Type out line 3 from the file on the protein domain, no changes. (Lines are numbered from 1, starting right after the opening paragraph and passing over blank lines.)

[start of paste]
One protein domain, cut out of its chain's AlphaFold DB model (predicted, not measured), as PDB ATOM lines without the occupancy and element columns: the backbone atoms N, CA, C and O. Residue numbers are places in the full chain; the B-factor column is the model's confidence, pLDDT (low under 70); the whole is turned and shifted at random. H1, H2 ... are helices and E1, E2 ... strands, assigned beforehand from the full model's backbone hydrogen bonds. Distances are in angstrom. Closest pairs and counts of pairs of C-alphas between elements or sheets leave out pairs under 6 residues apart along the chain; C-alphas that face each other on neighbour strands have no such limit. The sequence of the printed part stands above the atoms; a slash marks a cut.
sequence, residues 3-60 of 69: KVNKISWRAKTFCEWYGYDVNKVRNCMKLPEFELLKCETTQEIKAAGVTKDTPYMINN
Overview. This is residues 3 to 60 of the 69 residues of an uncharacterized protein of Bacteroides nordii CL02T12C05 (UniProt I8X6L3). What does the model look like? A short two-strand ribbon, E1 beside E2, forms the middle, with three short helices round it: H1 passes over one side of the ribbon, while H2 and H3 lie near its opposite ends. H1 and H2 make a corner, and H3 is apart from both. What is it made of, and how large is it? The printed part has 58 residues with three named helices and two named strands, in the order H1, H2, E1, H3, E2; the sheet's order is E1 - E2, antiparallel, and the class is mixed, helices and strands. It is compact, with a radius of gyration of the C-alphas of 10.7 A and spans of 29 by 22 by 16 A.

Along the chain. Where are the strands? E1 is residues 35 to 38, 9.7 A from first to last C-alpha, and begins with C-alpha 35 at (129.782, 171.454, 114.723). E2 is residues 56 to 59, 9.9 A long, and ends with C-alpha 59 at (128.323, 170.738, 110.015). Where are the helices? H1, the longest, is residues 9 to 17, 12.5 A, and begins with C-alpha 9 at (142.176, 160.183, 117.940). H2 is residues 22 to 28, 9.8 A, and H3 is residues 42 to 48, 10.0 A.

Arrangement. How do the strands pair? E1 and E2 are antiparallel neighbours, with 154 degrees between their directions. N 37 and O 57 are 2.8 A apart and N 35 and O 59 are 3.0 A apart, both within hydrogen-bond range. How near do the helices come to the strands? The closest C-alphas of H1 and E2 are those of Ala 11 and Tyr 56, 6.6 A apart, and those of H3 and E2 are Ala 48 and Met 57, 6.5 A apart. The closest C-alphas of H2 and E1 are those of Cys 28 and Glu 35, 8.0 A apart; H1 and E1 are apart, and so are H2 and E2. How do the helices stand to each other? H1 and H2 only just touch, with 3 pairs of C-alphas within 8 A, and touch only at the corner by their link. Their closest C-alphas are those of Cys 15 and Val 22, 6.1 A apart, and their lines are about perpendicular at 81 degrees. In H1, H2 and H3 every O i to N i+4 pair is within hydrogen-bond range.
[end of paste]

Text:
Along the chain. Where are the strands? E1 is residues 35 to 38, 9.7 A from first to last C-alpha, and begins with C-alpha 35 at (129.782, 171.454, 114.723). E2 is residues 56 to 59, 9.9 A long, and ends with C-alpha 59 at (128.323, 170.738, 110.015). Where are the helices? H1, the longest, is residues 9 to 17, 12.5 A, and begins with C-alpha 9 at (142.176, 160.183, 117.940). H2 is residues 22 to 28, 9.8 A, and H3 is residues 42 to 48, 10.0 A.